A recent announcement about introduction of the shot clock for the upcoming World Poker Tour Tournament of Champions divided the poker community. Matt Savage, WPT Executive Tour Director, took it to the social media to make the announcement and allow the players to voice their opinions on the matter.
The Tournament of Champions features a $15,000 buy-in and it is a rake-free event, which will take place from April 22 – 24 2016 at the Seminole Hard Rock Hotel and Casino in Hollywood. The participation is restricted to WPT Champions Club members only.
30 second shot clock rules
According to the official rules published by the WPT, the shot clock (or action clock) will be controlled by a dealer and the timer will start once the last card is dealt. Every player is allotted 30 seconds to act and if they are facing a bet or a raise, the dealer will start the timer only after they have counted the chips and announced the exact amount that the player needs to call.
In the event a player faces a tougher decisions, they will be able to use as many of their four extension chips as they like. Every extension chip will add extra thirty seconds to the timer. At the end of the day, any unused chips will be removed and surviving players will receive four new extension chips at the start of play the next day.
Is shot clock good for poker?
The debate on introduction of the shot clock has been going on for quite some time now. Some players are very supportive of the idea, while the others seem to believe that it will damage the game, by making it impossible to deal with really hard decisions.
To try and resolve the issue, Savage took it to Twitter and Facebook, asking a question which should help define the usefulness of the shot clock.
What is more “disrespectful” to poker?
A. A 30 “action” clock with limited time extensions
B. A player that is very slow making decisions
— Matt Savage (@SavagePoker) April 9, 2016
The question initiated very lively debate on Twitter as players came out with their opinions on the matter. Many expressed their belief that the shot clock is neither here nor there, as it will help with the faster game flow, but it could also deter some amateur players. Jimmy Fricke chimed in, stating:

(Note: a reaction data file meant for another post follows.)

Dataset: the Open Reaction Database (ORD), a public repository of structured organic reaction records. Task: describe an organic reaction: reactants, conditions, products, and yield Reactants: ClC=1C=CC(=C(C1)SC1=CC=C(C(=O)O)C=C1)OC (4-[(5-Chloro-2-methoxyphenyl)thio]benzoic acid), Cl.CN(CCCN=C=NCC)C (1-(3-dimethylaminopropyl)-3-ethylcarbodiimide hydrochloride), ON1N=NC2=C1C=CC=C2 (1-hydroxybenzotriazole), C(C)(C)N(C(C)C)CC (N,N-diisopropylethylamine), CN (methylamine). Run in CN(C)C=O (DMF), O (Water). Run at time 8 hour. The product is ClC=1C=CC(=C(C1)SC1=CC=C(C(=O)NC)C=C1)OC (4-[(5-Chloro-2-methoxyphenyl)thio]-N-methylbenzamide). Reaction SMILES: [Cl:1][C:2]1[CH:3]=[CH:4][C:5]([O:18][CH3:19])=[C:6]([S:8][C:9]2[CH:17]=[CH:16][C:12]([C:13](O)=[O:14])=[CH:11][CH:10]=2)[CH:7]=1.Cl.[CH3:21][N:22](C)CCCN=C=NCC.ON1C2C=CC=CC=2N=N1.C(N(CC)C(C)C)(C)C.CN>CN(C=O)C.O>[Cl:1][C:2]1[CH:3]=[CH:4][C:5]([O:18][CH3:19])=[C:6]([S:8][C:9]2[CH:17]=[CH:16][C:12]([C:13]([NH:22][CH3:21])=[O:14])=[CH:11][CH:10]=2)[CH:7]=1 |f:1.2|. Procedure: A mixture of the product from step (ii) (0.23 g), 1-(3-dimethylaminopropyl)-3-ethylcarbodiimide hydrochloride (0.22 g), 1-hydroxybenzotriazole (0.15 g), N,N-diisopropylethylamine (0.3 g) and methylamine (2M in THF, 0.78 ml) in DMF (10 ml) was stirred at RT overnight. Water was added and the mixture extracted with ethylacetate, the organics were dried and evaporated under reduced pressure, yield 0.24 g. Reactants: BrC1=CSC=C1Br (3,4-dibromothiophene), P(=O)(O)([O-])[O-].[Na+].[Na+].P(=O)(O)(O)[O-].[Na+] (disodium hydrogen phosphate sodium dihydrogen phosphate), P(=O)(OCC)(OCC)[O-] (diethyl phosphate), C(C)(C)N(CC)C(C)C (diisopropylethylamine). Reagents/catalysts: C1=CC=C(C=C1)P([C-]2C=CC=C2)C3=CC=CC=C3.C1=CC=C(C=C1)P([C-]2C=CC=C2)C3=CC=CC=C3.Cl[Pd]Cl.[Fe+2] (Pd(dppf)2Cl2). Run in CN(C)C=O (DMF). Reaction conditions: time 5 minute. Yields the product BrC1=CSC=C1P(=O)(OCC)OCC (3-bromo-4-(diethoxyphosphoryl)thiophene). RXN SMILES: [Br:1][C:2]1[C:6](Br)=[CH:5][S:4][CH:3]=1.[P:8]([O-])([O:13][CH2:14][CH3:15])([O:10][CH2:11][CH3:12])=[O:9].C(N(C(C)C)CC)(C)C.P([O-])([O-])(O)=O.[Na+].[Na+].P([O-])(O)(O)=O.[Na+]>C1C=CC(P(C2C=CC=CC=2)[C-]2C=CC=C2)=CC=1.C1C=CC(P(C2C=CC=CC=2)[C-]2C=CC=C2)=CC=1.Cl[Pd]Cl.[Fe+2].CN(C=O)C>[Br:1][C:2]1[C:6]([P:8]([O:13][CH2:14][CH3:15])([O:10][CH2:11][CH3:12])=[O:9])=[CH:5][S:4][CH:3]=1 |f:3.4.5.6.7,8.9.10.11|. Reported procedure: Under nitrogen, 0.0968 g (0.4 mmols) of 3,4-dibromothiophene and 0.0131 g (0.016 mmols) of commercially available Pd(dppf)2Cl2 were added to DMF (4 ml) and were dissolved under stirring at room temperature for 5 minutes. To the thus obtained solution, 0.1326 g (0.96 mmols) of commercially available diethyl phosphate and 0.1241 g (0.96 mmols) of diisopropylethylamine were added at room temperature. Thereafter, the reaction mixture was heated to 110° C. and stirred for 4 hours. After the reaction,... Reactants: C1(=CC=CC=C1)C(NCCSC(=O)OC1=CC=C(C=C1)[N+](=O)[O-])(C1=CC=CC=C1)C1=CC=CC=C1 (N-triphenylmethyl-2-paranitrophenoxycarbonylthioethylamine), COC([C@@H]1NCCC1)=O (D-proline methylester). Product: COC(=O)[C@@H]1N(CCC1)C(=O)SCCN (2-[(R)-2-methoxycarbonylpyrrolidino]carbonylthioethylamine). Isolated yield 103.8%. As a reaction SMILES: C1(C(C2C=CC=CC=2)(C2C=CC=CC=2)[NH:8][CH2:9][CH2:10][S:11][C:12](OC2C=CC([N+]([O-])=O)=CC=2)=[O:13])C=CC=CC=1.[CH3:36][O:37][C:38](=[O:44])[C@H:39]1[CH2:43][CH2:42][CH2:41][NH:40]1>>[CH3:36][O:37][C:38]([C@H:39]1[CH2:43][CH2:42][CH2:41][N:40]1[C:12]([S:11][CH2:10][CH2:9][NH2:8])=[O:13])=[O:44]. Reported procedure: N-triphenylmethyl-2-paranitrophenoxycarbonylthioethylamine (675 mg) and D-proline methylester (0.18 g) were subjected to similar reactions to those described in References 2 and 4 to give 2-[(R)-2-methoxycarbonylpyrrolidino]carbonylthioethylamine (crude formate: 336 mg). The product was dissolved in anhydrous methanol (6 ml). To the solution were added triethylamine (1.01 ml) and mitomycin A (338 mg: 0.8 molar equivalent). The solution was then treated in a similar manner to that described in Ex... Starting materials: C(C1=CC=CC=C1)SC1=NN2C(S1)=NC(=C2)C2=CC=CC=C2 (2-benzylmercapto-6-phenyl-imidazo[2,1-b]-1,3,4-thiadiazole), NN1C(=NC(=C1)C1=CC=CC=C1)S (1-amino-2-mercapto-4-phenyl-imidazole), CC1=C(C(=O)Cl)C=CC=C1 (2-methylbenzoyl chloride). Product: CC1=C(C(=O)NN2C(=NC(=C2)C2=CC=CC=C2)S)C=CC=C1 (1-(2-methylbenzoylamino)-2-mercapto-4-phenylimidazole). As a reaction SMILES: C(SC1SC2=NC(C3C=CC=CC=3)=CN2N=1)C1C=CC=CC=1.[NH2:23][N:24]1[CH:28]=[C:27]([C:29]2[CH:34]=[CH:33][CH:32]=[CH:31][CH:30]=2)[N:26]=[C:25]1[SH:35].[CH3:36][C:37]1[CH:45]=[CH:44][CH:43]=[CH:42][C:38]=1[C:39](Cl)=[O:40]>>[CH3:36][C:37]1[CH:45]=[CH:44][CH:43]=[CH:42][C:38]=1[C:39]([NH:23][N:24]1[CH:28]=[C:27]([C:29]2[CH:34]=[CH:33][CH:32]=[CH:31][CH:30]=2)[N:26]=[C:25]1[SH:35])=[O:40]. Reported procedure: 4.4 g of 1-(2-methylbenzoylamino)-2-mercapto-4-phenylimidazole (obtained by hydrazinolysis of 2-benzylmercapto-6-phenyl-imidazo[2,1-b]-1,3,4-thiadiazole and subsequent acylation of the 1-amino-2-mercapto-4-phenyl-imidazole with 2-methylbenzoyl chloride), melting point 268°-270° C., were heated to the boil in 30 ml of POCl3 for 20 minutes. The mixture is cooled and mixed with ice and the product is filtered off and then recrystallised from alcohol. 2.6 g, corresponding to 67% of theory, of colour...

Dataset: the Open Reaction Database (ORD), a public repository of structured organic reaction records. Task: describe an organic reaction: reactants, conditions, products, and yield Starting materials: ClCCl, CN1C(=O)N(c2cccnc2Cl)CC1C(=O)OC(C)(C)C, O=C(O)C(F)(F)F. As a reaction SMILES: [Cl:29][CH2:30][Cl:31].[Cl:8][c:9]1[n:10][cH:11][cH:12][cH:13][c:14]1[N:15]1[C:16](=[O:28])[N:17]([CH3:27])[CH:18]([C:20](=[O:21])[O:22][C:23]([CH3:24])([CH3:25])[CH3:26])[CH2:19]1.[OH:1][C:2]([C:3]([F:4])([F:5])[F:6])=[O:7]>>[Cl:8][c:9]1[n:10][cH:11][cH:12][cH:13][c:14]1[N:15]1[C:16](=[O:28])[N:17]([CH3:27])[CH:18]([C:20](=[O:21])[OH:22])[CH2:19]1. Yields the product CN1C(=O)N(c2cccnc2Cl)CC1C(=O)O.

@SavagePoker Yeah B wins hands down. I maintain action clock is pointless because it doesn’t deter the real problem.
— Jimmy Fricke (@jvfricke) April 9, 2016
What Fricke meant to say was that even with the shot clock, slow players can choose to take twenty to thirty seconds on nearly every decision, still holding back the table flow. That scenario clearly defeats the purpose of the shot clock.
A thread popped up on Two Plus Two as well, trying to address the matter. Some who do favor the shot clock are concerned that 30 seconds might be a bit too short for the live setting. As for the potential abuse by some players, a few members suggested introduction of penalties for the abusers, eventually reducing their clocks to mere 10 seconds per action.
Shot clock to get rid of the “tanking” problem
One of the biggest grievances that the poker audience has had as of late was that the action has been way too slow to keep their attention. Watching players do nothing for five or even ten minutes certainly does not make for the best viewing experience.
The action clock should get rid of this issue, making poker more dynamic and much more watchable. Those players who don’t like the idea are free to opt not to play in the events with the shot clock, of course.
While there are some things that will need to be ironed out “on the fly,” generally speaking this is an idea that is slowly being adopted by more and more venues and tournaments, especially when it comes to televised events. Apart from the TV audience, many recreational players are bothered by inordinate amounts of time that many hands take to complete these days.
There is rarely a perfect solution for any problem, but in the period where poker is losing on its popularity and appeal, the shot clock may be a step in right direction in attracting more fans and more players who simply want to have a good time.